Joe Armstrong has a solid fan base of his own. (Visit this link). Within the comments boxes of this blog he might not yet have gathered the same level of teenage attention as that bestowed on Harry and Jonas, but I'd put my money on him as a star of the future.

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9 Comments:

Blogger robin hood said...

Robin Hood, BBC Robin Hood series 2, Joe Armstrong, Allan A Dale

6 February 2008 at 15:02:00 GMT  
Blogger robin hood said...

BBC Robin Hood 2006 Cast:

Robin Hood - Jonas Armstrong
Marian - Lucy Griffiths
Guy of Gisborne - Richard Armitage
Sheriff of Nottingham - Keith Allen
Little John - Gordon Kennedy
Much - Sam Troughton
Alan A'Dale - Joe Armstrong
Will Scarlett - Harry Lloyd
Anjali Jay - Djaq

(Basic cast only).

6 February 2008 at 15:17:00 GMT  
Anonymous Rosie, from Joe Armstrong Fan Forum said...

As well as the website, we also run a very lively fan forum for Joe at:

www.joearmstrongfan.proboards83.com

7 February 2008 at 12:48:00 GMT  
Blogger robin hood said...

Thanks for the info Rosie.

7 February 2008 at 13:12:00 GMT  
Blogger kej said...

(I wrote a comment a couple of days ago that, for some reason, didn't show. I'll repeat it as best I can.)

One thing I think Joe Armstrong has done exceptionally well is show the ambivalence Allan feels about the position he's put himself in--or that Guy put him in, depending on how you look at it--this season. One scene in particular from late in the season brings that to mind: Guy has just casually outlined his plan to wipe out the entire gang, and the only word for the expression on Allan's face is "queasy." He protests by saying something about, "Robin, sure, but the rest of them...they're just peasants..."

He's trying to minimize the damage by doing what he's best at: he's using his patter, his charm, to wheedle, and negotiate, and to manipulate a situation. He's trying to fix the outcome so it isn't as bad as it could be. The thing is, he doesn't have the courage to stand up to Guy to try to make things right, only less bad. It's not until the last episode that we see him realize that always settling for "less bad" can eventually take away your soul. That realization, and his redemption from that realization, is itself the only redeeming thing about the finale. I'm interested to see what they do with that next year. I don't have high hopes, but I am interested.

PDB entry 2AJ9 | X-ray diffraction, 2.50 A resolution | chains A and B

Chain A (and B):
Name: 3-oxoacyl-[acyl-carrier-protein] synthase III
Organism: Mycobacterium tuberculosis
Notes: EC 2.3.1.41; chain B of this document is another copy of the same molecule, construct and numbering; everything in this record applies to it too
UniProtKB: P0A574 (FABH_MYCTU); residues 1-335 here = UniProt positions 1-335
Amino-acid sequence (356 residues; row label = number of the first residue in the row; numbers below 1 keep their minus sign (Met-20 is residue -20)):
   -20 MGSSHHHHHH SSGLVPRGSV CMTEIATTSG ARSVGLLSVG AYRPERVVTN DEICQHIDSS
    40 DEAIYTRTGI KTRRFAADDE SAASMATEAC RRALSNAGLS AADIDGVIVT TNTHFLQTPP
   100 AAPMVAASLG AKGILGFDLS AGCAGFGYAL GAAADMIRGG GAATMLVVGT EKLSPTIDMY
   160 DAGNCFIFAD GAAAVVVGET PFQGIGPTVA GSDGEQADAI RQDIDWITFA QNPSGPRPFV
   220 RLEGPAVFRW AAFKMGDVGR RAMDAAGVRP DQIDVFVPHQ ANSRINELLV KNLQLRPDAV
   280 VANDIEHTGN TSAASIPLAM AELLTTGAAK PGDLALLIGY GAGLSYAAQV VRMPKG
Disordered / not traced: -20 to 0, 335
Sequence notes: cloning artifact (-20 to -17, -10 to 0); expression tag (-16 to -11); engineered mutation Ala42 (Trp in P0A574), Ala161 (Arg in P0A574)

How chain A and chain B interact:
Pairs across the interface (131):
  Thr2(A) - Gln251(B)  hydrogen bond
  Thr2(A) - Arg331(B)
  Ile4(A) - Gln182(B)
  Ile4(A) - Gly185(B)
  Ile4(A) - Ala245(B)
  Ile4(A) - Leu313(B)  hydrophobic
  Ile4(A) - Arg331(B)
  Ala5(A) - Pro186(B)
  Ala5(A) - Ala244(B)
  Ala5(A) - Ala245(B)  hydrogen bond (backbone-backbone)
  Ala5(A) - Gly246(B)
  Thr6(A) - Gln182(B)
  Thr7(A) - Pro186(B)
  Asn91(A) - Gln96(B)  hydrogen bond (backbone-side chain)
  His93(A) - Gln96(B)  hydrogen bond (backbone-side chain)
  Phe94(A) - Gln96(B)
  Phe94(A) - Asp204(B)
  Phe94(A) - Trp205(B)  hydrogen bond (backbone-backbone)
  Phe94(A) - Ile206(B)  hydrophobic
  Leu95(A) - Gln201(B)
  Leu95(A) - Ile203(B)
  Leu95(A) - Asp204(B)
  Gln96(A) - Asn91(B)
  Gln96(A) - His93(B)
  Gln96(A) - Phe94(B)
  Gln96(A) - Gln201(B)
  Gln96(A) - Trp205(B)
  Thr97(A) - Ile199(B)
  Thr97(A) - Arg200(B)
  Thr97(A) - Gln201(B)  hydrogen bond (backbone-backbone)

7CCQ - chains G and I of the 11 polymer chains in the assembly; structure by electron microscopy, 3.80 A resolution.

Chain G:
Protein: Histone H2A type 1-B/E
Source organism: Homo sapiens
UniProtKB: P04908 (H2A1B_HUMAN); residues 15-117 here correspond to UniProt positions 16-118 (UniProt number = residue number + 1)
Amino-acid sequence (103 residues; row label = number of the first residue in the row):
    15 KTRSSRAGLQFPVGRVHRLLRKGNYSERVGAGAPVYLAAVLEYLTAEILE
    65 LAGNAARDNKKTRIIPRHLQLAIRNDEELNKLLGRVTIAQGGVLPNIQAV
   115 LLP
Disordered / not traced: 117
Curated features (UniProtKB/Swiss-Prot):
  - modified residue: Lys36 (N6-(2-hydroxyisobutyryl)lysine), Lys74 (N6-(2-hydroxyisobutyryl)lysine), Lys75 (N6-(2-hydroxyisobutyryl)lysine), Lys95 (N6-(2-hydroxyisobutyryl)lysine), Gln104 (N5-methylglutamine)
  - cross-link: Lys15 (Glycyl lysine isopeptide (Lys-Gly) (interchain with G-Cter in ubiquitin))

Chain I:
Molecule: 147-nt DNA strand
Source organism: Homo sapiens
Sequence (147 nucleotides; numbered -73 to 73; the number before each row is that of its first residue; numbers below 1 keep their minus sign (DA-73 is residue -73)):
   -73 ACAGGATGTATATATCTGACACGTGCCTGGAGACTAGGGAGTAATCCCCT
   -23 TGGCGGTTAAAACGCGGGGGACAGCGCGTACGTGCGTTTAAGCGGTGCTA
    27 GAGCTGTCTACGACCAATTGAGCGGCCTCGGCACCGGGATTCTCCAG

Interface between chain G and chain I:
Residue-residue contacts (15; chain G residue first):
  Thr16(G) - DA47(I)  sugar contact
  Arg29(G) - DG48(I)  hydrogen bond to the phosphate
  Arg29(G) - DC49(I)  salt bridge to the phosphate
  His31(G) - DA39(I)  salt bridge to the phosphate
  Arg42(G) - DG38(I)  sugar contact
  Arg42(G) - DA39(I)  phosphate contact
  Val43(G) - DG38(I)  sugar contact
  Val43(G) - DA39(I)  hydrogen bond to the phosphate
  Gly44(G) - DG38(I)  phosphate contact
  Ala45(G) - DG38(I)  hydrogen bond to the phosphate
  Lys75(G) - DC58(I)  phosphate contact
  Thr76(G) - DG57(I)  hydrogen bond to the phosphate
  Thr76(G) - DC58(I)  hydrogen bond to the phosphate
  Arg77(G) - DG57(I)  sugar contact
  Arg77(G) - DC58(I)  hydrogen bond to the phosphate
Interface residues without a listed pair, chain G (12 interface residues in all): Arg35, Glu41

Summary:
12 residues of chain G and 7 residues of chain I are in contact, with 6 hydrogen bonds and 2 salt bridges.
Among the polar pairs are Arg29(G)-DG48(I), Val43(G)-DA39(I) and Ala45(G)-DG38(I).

10 February 2008 at 06:20:00 GMT  
Blogger robin hood said...

Hi Kej,

I share your interst in at least seeing how the Guy / Allan characters continue in series 3.

And of course one thing I neglected to mention was Allan's sudden appearance as the Night Watchman. I enjoyed that bit.

10 February 2008 at 11:19:00 GMT  
Anonymous Ashland A Dale said...

I love Allan as a bad guy because he plays both sides still (and he looks awful good in black!) You know, he doesnt take the Sheriff to the camp, or rat out Marian, but he does tell about Robin's castle secrets, and I think it gave us a good little twist on seeing things from a different point of view. I also love how he isn't too bright...seeing as the Sheriff hung him once, hung his brother, and was going to have him hanged again, and he still was on the bad side. I was glad when he went back to the light, so to speak, because I love seeing him fight with the lads.

Just a side thought....Joe is so hot!

6 January 2009 at 03:24:00 GMT  
Blogger Kathleen said...

HI, I just want to say I totaly agree with you. I just finished watching series 1 and 2 on instant netflix and I think Joe stole the second season. I thought Jonas and Lucy's performances were good where as Joe's was excellent. You could really feel his character, plus I think he is amazing handsome. :)

14 February 2010 at 19:34:00 GMT  
Blogger robin hood said...

Hi Kathleen.

Joe certainly was really excellent in the series. I had my reservations about making one of the "merry men" a traitor, but he pulled it off in fine style. Great actor.

14 February 2010 at 20:15:00 GMT